For the first time, scientists have created a “spin triplet” supercurrent through a ferromagnet over a long distance. Achieved with a magnet developed at Brown University and the University of Alabama, the feat upends long-standing theories of quantum physics – and may be a boon to the budding field of “spintronics,” where the spin of electrons, along with their charge, is harnessed to power computer chips and circuits. Results are published in Nature.
Superconductivity occurs when electrical current moves without resistance, a phenomenon that gave rise to particle accelerators, magnetic resonance imagining machines and trains that float, friction-free, on their tracks.
Under quantum physics theory, conventional superconductivity is not supposed to occur in ferromagnets. When electrons pass through these crystalline materials, they realign in ways that won’t allow resistance-free conductivity. While supercurrent through a ferromagnet has been observed, it moved only an extremely short distance before resistance kicked in.
Wendy Lawton | EurekAlert!
Telescopes team up to study giant galaxy
12.12.2017 | International Centre for Radio Astronomy Research
Midwife and signpost for photons
11.12.2017 | Julius-Maximilians-Universität Würzburg
Tiny pores at a cell's entryway act as miniature bouncers, letting in some electrically charged atoms--ions--but blocking others. Operating as exquisitely sensitive filters, these "ion channels" play a critical role in biological functions such as muscle contraction and the firing of brain cells.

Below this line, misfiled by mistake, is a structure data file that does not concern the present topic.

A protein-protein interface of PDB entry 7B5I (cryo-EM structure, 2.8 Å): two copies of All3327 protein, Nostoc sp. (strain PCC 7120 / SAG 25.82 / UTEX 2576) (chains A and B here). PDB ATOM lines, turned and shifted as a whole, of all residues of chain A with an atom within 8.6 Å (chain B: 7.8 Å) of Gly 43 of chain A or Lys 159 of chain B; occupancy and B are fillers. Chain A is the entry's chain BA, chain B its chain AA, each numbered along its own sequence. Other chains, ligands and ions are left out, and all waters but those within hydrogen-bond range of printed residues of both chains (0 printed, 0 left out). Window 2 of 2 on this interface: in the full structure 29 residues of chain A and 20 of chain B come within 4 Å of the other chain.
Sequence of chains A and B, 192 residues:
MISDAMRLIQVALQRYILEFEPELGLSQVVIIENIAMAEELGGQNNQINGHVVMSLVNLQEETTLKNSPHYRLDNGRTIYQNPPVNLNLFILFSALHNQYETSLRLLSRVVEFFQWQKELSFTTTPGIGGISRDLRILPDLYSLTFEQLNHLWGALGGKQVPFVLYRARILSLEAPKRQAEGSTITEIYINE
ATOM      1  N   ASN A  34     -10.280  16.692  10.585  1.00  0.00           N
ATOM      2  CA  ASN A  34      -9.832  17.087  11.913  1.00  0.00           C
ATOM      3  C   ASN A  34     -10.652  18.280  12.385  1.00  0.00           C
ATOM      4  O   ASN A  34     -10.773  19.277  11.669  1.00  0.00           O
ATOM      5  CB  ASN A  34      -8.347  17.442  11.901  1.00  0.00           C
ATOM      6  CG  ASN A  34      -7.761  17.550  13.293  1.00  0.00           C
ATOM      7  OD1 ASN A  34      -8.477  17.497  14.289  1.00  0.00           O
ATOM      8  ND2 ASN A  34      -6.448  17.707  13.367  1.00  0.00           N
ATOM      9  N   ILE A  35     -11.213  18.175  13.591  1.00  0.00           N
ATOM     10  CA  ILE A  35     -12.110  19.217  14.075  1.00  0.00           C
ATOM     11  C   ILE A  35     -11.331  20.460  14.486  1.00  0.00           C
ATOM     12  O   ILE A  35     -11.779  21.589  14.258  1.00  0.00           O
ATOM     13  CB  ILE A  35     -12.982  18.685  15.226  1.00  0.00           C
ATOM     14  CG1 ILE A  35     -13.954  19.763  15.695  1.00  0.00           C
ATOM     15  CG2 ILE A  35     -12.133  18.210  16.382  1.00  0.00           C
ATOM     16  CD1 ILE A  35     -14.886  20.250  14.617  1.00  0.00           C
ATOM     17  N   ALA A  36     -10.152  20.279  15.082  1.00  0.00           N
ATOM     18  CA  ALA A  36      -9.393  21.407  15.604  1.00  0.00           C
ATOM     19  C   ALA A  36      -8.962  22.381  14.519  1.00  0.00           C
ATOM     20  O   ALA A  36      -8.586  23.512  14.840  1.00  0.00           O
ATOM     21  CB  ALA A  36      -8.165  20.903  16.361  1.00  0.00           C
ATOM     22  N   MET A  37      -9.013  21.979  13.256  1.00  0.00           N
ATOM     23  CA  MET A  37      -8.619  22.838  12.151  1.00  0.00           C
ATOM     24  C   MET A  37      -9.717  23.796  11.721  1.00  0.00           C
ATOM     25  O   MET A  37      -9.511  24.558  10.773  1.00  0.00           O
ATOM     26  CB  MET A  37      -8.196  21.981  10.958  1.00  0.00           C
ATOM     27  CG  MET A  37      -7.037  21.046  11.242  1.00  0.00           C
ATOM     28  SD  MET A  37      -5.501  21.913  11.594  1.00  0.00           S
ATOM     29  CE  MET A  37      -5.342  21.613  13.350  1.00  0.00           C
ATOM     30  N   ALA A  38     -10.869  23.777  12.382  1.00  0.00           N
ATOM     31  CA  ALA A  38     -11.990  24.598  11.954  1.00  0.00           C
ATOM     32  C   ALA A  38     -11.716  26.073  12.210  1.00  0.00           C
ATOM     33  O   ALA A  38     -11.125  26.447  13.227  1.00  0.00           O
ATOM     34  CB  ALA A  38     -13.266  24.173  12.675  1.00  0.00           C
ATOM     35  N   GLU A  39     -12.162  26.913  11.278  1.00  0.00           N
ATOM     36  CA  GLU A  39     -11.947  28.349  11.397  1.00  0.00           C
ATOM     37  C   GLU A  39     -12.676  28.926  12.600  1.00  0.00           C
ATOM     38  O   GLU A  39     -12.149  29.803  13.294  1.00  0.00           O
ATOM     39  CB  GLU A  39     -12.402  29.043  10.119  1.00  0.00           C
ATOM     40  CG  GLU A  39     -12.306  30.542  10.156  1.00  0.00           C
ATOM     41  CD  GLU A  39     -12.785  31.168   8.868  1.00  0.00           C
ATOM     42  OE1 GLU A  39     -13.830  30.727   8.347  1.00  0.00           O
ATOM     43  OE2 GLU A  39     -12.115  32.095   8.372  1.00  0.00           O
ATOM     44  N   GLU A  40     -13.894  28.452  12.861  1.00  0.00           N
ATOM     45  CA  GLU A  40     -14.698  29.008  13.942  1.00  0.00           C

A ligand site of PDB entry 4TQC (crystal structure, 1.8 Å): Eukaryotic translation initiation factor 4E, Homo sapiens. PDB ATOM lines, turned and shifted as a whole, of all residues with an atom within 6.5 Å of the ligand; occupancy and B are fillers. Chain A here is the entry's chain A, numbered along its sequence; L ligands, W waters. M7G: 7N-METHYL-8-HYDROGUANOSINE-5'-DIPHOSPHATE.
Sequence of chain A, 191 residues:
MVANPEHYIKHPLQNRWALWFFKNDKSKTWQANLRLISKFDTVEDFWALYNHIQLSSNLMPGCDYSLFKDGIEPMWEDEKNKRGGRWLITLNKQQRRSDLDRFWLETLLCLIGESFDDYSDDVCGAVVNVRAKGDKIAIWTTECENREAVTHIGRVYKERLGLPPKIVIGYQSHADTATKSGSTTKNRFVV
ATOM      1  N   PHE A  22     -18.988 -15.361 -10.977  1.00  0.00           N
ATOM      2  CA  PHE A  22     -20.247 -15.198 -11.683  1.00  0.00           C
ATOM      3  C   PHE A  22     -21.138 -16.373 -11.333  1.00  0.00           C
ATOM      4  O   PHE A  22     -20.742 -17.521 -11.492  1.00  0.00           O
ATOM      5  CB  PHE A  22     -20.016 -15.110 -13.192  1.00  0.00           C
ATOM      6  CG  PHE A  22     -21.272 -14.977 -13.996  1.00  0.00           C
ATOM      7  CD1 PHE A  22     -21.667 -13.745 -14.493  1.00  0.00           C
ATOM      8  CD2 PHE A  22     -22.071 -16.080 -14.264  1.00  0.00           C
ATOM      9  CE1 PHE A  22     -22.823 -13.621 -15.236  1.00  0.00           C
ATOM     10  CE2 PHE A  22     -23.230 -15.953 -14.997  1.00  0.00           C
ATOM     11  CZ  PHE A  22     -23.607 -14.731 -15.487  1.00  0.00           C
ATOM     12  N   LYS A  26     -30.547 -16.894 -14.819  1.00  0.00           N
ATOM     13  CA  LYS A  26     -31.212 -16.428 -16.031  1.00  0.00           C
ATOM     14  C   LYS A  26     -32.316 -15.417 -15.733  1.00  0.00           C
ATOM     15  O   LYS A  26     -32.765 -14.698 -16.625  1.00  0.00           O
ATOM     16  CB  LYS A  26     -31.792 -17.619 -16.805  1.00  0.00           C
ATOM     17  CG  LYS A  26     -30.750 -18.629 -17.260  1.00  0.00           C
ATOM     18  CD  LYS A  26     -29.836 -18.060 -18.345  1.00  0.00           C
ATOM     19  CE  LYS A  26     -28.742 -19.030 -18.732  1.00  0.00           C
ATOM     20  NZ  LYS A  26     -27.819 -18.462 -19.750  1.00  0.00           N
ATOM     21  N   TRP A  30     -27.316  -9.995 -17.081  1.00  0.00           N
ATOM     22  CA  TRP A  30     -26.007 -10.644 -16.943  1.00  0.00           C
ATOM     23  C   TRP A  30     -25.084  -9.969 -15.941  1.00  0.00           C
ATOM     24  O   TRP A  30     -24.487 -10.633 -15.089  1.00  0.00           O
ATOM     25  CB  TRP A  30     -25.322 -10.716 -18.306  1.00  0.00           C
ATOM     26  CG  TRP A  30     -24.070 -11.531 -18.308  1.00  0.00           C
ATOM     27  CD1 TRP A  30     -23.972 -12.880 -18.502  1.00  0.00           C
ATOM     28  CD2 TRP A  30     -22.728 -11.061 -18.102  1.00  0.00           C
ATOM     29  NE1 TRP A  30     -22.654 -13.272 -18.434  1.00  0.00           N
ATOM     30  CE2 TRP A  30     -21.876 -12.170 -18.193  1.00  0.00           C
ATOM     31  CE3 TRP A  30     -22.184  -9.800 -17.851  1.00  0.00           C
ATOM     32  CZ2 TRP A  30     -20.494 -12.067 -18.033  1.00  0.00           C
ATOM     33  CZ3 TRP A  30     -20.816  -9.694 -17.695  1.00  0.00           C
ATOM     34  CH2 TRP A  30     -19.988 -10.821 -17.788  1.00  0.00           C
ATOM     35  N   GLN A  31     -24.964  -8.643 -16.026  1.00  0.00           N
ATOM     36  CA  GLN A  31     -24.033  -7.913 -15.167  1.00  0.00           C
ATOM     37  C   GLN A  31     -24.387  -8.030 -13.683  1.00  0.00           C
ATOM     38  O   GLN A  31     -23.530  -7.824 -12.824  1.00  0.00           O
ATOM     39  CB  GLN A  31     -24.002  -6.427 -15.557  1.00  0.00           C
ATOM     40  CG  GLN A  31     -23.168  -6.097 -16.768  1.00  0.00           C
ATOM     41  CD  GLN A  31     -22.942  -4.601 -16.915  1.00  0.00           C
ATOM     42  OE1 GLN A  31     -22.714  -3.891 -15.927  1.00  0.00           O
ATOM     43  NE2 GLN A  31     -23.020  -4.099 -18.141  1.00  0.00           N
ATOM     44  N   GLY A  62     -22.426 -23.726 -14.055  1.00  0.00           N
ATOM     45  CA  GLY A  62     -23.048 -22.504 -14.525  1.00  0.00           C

To rapidly transport the right ions through the cell membrane, the tiny channels rely on a complex interplay between the ions and surrounding molecules,...
The miniaturization of the current technology of storage media is hindered by fundamental limits of quantum mechanics. A new approach consists in using so-called spin-crossover molecules as the smallest possible storage unit. Similar to normal hard drives, these special molecules can save information via their magnetic state. A research team from Kiel University has now managed to successfully place a new class of spin-crossover molecules onto a surface and to improve the molecule’s storage capacity. The storage density of conventional hard drives could therefore theoretically be increased by more than one hundred fold. The study has been published in the scientific journal Nano Letters.
Over the past few years, the building blocks of storage media have gotten ever smaller. But further miniaturization of the current technology is hindered by...
With innovative experiments, researchers at the Helmholtz-Zentrums Geesthacht and the Technical University Hamburg unravel why tiny metallic structures are extremely strong
Light-weight and simultaneously strong – porous metallic nanomaterials promise interesting applications as, for instance, for future aeroplanes with enhanced...
An interdisciplinary group of researchers interfaced individual bacteria with a computer to build a hybrid bio-digital circuit - Study published in Nature Communications
Scientists at the Institute of Science and Technology Austria (IST Austria) have managed to control the behavior of individual bacteria by connecting them to a...
Physicists in the Laboratory for Attosecond Physics (run jointly by LMU Munich and the Max Planck Institute for Quantum Optics) have developed an attosecond electron microscope that allows them to visualize the dispersion of light in time and space, and observe the motions of electrons in atoms.
The most basic of all physical interactions in nature is that between light and matter. This interaction takes place in attosecond times (i.e. billionths of a...
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